As someone who conducted ALS research between 1995 and 2010, I have been watching the Ice Bucket Challenge promoted by the ALS Association unfold with interest. I have seen numerous friends, family members and colleagues post their “challenge” videos to Facebook. It has raised significant awareness and money! $31.5 million as of August 20, 2014.
One of my cousins challenged me today (her video is private else I’d share it) to participate and my response was and is “Seriously?!”
I am not a joiner. I do not understand or participate in social memes. I didn’t understand the chicken scratch game in middle school even though all of the cool kids were doing it. I admit I might have fallen prey to a few pyramid scheme chain letters at that age, but the money I sent out did not exponentially return to me, in my mailbox, in 7 to 14 days. I don’t do standing ovations unless I am incredibly inspired. I am “that person” staying seated during the WAVE.
(Video of World Record Setting Wave)
Perhaps more importantly, I have already dedicated 15+ years of my life to ALS research. And over the years, I have donated thousands of dollars and hundreds of hours of my time to the cause. And while the ALS Association is great, there are many other organizations at the local, regional, and national levels making important contributions to patients, families, policy, research, therapy development, etc. The ALS Hope Foundation, MDA, the ALS Therapy Development Institute, and the NINDS come to mind here in the USA. There are many more groups who are just as important and just as dedicated to the cause.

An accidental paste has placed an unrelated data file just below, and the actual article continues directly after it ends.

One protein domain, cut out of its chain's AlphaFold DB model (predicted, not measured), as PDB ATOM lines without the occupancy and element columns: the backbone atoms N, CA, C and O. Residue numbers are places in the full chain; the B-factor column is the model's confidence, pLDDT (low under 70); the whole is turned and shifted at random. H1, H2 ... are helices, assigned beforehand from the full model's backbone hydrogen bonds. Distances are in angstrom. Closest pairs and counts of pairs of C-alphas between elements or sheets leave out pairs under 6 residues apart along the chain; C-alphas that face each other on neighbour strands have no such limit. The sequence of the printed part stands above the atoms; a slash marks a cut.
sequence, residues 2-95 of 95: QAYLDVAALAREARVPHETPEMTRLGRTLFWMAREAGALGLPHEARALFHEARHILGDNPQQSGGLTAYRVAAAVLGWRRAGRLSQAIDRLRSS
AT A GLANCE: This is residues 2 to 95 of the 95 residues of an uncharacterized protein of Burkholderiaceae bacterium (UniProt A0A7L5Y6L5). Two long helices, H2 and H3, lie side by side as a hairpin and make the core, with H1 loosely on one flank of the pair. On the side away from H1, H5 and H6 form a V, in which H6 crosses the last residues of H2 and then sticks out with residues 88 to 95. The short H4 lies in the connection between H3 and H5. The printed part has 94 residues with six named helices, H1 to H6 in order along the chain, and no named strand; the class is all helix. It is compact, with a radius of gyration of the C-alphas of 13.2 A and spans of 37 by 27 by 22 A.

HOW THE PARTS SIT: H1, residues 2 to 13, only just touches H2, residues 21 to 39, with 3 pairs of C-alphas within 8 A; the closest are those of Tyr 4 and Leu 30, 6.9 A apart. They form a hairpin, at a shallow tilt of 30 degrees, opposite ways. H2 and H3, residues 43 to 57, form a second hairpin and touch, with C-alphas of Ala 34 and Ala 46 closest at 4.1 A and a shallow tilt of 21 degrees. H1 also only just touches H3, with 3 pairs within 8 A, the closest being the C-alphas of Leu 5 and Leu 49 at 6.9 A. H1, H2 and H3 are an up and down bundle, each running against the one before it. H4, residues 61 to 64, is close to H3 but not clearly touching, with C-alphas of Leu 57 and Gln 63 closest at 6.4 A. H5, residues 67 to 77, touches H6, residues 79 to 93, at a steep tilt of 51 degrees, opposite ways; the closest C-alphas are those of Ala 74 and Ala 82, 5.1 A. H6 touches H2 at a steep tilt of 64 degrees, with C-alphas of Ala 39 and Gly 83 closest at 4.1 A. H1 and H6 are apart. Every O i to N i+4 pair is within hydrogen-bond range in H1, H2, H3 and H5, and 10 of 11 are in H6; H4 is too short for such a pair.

Some folks think this specific challenge is GREAT. See for example the Forbes Article: Think the Ice Bucket Challenge is Stupid – You’re Wrong.
Interestingly, if Seth Godin is correct, many more people are PUBLICLY dumping ice on their heads (90%) rather than making a contribution….Slacktivism (now here’s a word I hope makes it into the next urban dictionary. Awesome). But if you think of this initiative in terms of a marketing expense, it’s incredible. It’s gone viral. In another week or three pretty much anyone with a computer will know about ALS, and the Ice Bucket Challenge.
I remain torn. Most non-profits are stuck with the same handful of events per year to help raise money and awareness – golf tournaments, walks, wine tastings, “friend” raising events, breakfasts, lunches, dinners, silent auctions, costume parties, “themed” events around sport heroes or movie icons or political leaders. This Ice Bucket Challenge is pretty novel and impressive in the caliber of people participating publicly. But does this mean it’s the new “walk” event for EVERY non-profit in every state? What’s next? Hot dog eating? Setting yourself on fire? Oh wait kids are already doing that on their own. And dying.
For future reference: If it’s a good cause (to me), I will write a check. Just ask. I enjoy silent auctions and wine tasting events that raise money for their organizations. Big thank you to Beth for telling me about and joining me for Corks and Forks in Denver last week – wine, good cause (National Sports Center for the Disabled), great location (Denver Botanical Gardens).
And of course, you already know that if my friend Martha is sponsoring, I’ll be there.